Lockdowns were announced in the country at the onset of the covid-19 pandemic last year inorder to curtail the spread of the corona virus, a recent study conducted by the Nigeria Centre for Disease Control (NCDC) and the College of Medicine, University of Lagos (CMUL) showed how these lockdowns affected the public.
Findings from the study were disclosed On Thursday October 14, 2021, in Abuja, at a dissemination meeting to present findings from the Data4COVID19 Africa challenge, Nigeria Project.
TheFact Nigeria recalled that people who made daily income were stranded during the lockdowns while some trending videos trending in October last year showed palliatives donated by CACOVID for the masses being hoarded in warehouses.
The Data4COVID19 Africa Challenge is a data challenge hosted by l’Agence française de
développement (AFD), Expertise France, and The GovLab for projects that use data to address COVID-19 and its consequences across Africa.
The Nigerian project was titled ‘Understanding facilitators and barriers to compliance with non-pharmaceutical COVID-19 preventive measures in Nigeria’.
Findings from the project would provide scientific evidence to inform public health action for Nigeria’s response to the COVID-19 pandemic.
The study was aimed at analysing existing conventional and non-conventional data on COVID-19 to understand the social, economic, and political factors that influence knowledge and perception of COVID-19 among Nigerians, and how these knowledge and perceptions shape population behaviour and response to COVID-19 safety protocols.
The study utilised non-traditional data sets from six distinct online and telephone-based surveys that were conducted during different phases of the COVID-19 outbreak in Nigeria.
Participants in 5 out of 6 datasets were randomly selected across the 36 states and the Federal Capital Territory (FCT). Quantitative and qualitative data were triangulated for indepth analysis and results computed.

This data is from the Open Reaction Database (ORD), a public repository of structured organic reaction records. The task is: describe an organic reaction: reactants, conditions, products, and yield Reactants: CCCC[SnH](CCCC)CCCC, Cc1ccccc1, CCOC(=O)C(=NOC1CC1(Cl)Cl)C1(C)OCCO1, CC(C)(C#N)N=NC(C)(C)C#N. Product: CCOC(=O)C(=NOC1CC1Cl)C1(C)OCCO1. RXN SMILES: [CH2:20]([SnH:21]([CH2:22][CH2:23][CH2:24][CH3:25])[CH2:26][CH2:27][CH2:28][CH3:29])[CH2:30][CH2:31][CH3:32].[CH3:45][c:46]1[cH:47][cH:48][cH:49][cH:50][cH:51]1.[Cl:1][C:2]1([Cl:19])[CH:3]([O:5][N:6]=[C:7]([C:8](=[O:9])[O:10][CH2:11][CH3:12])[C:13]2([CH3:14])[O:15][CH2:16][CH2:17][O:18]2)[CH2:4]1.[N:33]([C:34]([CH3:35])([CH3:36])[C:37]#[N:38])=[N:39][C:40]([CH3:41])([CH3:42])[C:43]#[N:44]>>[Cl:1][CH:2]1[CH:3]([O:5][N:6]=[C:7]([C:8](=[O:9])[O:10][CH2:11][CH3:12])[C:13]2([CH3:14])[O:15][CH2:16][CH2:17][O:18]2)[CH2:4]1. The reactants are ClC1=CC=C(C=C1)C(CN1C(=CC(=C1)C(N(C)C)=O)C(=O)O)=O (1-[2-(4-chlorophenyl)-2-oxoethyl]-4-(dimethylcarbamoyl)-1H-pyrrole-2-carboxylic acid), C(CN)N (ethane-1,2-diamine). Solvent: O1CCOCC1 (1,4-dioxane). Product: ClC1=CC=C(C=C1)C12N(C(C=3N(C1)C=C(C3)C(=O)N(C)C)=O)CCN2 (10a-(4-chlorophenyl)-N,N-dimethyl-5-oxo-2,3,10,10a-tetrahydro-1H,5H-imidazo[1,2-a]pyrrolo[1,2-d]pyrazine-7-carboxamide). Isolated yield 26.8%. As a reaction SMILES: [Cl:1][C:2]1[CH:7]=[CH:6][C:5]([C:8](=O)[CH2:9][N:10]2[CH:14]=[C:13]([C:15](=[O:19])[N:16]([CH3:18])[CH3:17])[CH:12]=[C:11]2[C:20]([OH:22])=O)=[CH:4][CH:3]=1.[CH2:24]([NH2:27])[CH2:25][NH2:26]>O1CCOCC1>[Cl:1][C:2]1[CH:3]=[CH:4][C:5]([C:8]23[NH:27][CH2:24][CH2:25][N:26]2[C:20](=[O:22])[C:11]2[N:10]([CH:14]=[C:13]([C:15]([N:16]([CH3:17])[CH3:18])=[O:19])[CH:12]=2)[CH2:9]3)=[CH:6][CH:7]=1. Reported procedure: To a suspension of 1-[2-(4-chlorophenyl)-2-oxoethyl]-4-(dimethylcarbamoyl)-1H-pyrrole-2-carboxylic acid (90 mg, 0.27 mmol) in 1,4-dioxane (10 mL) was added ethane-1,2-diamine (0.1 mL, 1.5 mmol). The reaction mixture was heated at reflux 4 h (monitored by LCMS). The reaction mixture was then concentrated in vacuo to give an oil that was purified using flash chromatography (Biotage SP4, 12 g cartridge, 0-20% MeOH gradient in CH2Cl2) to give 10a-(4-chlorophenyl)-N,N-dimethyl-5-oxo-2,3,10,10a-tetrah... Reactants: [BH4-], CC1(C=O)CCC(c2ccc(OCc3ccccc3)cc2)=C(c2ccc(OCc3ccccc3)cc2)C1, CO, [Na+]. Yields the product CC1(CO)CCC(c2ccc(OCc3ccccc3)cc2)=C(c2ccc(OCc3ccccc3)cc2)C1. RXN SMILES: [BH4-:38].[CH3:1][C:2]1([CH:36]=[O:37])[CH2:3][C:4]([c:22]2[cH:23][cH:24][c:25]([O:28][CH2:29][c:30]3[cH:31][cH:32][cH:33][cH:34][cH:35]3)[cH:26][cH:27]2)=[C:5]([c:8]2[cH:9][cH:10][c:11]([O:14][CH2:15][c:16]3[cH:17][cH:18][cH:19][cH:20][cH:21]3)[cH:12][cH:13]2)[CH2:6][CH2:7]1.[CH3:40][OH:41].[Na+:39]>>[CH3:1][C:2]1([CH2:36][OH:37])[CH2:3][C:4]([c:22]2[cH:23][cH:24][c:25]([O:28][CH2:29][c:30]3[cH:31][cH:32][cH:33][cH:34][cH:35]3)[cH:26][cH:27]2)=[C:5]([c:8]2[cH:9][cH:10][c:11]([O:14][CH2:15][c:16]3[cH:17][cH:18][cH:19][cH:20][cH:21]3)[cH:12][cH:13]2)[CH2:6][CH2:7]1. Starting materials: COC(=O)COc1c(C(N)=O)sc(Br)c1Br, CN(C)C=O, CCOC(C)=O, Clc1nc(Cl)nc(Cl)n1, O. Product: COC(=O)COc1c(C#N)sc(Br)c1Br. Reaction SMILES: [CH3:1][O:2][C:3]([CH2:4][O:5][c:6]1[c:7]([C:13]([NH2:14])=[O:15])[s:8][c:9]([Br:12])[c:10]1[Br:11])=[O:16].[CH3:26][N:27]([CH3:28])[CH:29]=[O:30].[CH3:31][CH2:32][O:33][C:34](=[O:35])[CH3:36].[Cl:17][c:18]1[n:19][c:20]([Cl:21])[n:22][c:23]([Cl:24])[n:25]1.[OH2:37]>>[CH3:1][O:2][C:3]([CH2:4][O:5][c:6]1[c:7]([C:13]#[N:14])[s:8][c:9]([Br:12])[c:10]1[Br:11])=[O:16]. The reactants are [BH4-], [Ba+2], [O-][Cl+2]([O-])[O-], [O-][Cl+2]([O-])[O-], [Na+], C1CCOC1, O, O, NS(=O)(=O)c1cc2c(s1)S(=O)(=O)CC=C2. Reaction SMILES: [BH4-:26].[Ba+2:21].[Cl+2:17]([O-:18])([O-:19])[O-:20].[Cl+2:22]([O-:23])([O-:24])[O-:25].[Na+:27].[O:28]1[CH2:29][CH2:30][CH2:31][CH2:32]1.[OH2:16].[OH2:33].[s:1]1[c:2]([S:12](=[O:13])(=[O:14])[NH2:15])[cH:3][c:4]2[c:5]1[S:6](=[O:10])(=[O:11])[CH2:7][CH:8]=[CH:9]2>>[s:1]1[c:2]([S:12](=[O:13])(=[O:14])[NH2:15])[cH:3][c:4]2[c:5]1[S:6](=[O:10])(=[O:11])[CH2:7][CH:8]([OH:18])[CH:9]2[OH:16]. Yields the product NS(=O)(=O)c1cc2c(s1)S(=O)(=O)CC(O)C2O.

The duo (NCDC and CUML) stated that key findings from the study suggested overall lower perception of risk of COVID-19 in the second wave compared to the first and this was associated with increased risky
The study also showed that risk perception was lowest in the southern parts of the country compared to the north during both waves with the southwest geopolitical zone having the lowest perception of risk for COVID-19.
It was gathered from the study that gender, marital status, educational status, employment status and geopolitical zone of residence were factors that influenced perception of risk of COVID-19 in Nigeria during the first and second waves.
In examining challenges that Nigerians faced during the lockdown, the study revealed that most Nigerians were likely to run out of food, money and medical prescriptions if a lockdown exceeds seven days.
In addition to presenting the study results, the dissemination meeting provided an opportunity for critical stakeholders to discuss how the important findings can enable
relevant authorities navigate the COVID-19 response.
The NCDC on its part, reaffirmed its commitement to utilise recommendations from the project to improve COVID-19 response and strengthen health security for the future.
This, they said will include strengthening risk communication and community engagement across the states of the country by leveraging trusted voices; engaging in activities that will improve public trust which in turn could improve compliance to public health and social measures.